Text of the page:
Positive aspects of living in Germany
Germany is a highly developed country where order and punctuality are valued, environmentally friendly, and the public transport network is well organized. Other benefits for expats include:
- German social security is organized in such a way that no one is left destitute on the street. The country is ready to take on assistance in difficult life situations, provides financial assistance for children and subsidies for the purchase of housing.
- Food prices in Germany are reasonable as there are many food chains in the country. Thus, product prices are competitive and it is possible to keep track of various promotional offers.
- Germany has a universal healthcare system that is considered one of the best in the world. The state pays for medical care and necessary drugs if the expat has health insurance.
- The integration of foreigners into the life of the country can be accelerated through various language and cultural adaptation courses. The Germans are also considered one of the friendliest peoples, so making friends with colleagues and neighbors will not be difficult.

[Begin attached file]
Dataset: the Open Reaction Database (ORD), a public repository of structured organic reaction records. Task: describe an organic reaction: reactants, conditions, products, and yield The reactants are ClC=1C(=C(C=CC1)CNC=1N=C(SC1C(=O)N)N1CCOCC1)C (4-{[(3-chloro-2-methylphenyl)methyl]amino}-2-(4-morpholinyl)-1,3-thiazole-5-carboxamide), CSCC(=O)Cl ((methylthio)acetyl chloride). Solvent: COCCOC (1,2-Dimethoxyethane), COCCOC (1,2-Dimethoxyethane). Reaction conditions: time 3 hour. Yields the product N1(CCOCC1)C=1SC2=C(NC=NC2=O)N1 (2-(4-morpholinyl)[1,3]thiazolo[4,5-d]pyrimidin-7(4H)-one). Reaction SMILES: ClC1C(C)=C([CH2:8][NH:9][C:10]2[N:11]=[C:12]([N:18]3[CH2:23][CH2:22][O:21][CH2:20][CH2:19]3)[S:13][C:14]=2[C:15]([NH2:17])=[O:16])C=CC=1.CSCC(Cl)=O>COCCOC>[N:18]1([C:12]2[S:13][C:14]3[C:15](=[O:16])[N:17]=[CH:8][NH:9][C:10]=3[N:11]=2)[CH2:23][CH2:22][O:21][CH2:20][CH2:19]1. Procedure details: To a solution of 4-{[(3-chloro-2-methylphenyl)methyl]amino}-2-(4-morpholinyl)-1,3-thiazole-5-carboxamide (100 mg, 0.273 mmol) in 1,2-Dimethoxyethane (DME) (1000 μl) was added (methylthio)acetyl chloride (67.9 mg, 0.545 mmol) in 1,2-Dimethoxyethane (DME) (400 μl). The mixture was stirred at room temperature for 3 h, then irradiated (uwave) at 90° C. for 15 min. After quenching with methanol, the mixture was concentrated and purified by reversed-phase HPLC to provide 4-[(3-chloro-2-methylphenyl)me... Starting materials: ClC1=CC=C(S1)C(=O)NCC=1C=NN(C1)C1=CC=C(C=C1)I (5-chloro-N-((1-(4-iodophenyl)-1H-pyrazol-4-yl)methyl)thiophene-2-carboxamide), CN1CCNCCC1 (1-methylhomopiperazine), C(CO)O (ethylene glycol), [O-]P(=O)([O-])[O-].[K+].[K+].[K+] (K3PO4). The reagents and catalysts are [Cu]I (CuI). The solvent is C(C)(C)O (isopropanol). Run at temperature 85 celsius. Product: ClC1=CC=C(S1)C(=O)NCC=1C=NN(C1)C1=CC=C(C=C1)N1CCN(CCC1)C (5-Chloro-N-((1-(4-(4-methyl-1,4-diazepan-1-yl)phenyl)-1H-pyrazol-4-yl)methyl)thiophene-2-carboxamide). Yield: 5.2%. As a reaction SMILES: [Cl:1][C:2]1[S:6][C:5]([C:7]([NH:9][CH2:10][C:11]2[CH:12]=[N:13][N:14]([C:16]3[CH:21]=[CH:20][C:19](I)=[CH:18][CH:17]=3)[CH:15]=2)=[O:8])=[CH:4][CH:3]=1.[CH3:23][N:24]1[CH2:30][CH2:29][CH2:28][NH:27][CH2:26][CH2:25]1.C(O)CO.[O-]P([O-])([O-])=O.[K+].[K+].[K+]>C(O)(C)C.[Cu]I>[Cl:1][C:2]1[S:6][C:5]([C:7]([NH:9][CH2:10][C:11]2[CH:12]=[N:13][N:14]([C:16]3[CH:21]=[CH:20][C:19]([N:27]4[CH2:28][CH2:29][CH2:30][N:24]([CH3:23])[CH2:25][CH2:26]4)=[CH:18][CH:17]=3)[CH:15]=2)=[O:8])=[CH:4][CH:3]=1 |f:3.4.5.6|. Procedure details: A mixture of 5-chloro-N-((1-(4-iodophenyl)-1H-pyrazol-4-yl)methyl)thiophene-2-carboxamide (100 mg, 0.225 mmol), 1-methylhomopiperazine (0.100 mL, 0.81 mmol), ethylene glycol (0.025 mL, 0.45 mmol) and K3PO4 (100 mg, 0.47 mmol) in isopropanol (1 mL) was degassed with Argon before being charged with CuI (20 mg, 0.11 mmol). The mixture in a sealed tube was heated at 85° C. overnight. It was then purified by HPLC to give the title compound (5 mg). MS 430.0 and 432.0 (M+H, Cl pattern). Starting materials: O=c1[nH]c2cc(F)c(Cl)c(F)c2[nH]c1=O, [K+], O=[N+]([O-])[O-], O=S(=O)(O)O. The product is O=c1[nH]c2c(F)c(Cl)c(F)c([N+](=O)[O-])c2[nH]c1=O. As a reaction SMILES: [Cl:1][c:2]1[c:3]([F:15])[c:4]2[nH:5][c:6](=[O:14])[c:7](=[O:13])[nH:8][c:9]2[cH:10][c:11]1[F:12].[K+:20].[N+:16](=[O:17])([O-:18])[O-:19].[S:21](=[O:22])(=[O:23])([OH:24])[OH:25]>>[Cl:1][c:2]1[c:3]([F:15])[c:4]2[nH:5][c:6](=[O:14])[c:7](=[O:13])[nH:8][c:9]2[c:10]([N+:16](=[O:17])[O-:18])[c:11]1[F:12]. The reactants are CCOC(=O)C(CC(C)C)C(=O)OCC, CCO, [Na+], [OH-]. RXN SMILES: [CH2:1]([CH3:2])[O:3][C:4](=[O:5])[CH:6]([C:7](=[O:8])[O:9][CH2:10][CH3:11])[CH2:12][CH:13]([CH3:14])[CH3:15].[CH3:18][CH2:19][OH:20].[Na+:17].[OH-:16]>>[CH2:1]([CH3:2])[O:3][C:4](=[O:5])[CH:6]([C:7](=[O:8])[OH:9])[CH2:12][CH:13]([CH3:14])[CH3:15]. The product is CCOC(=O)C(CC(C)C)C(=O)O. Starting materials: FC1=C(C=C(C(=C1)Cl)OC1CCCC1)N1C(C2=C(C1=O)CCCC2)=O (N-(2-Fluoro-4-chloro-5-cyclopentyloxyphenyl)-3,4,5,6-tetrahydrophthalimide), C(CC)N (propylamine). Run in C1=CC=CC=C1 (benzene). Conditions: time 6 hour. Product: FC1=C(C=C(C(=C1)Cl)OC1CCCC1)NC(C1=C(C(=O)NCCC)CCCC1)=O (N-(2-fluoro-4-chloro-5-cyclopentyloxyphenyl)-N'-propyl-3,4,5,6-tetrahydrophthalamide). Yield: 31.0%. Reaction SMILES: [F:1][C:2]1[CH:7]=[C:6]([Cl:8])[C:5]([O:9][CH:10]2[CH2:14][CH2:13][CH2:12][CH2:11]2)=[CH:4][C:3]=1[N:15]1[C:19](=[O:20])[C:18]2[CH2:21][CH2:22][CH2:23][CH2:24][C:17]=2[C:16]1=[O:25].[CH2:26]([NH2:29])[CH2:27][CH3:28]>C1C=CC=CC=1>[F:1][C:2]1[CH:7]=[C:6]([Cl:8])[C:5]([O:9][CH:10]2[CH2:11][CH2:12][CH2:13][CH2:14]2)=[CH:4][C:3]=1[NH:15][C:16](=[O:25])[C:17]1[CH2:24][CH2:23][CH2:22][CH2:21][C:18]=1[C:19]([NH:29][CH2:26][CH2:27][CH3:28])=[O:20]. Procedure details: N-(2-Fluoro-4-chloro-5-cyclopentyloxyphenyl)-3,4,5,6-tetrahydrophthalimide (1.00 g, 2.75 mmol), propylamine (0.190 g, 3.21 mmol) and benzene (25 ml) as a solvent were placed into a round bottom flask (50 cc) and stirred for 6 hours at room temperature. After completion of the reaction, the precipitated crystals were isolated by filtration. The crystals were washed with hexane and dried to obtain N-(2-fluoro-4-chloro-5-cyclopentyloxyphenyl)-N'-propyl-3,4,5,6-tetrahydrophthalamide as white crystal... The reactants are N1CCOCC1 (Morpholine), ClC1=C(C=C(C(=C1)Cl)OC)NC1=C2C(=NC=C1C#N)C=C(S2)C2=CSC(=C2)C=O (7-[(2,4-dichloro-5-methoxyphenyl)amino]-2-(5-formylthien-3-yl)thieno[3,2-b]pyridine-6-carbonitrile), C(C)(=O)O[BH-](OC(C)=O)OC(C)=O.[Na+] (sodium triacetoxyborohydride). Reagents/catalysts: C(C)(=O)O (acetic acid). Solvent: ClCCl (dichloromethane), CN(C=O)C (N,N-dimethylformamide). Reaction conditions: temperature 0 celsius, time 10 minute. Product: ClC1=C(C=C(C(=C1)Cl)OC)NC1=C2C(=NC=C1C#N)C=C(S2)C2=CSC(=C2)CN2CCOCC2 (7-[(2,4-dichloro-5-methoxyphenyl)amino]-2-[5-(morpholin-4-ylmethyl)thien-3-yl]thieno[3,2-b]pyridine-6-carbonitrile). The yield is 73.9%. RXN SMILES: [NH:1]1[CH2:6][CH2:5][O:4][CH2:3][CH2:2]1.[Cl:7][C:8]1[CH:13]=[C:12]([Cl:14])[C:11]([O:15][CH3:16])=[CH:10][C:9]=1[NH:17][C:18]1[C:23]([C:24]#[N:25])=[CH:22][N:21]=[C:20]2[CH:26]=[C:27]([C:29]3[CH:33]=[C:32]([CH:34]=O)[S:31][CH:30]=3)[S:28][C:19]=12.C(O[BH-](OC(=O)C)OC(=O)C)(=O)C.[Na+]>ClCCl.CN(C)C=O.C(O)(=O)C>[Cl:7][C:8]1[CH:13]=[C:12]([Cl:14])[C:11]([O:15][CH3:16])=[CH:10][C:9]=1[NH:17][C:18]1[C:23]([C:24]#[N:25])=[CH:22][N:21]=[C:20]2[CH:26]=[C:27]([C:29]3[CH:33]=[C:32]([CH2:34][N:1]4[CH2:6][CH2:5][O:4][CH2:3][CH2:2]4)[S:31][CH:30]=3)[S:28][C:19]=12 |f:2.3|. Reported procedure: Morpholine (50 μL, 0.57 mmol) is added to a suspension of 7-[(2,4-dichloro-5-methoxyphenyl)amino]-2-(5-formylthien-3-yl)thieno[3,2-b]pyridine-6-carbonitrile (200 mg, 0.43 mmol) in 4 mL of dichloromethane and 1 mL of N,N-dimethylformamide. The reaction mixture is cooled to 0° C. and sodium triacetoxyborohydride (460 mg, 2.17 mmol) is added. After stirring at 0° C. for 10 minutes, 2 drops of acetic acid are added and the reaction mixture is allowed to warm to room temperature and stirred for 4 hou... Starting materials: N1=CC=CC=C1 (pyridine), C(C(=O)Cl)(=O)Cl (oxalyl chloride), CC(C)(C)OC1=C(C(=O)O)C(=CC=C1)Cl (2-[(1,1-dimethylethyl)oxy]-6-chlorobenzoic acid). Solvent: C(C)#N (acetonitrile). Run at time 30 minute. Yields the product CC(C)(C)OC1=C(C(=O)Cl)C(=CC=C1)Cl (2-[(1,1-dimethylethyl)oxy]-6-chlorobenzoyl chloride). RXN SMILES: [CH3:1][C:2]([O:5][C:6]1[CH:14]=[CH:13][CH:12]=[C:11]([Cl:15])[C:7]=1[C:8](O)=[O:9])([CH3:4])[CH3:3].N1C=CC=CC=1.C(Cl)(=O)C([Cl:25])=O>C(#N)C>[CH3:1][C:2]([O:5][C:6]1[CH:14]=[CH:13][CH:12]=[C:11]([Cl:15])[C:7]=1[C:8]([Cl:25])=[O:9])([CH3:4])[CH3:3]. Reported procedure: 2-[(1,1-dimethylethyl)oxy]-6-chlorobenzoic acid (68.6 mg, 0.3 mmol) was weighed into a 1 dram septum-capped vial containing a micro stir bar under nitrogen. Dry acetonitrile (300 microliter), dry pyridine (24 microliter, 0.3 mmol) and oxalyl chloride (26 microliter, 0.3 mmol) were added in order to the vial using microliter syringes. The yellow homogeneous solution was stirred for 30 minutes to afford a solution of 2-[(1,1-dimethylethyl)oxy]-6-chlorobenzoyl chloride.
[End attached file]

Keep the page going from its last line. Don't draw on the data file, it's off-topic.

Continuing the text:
Moving to Germany, like any other country in the world, is accompanied by difficulties and unpredictable situations. And you need to be mentally prepared for them. If you need help in the form of individual legal advice in order to deal with all the nuances of obtaining a visa, residence permit or German citizenship, order an online consultation or legal support on our website.
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Persons can visit hotels and stay there (outside hotel room) only if they wear respirator or face mask (including homemade mask), so that the nose and mouth are covered.
Hotel guests are obliged to keep the 1.5 meters distance.
Online check-in making in advance is recommended to avoid queues at check-in to hotel.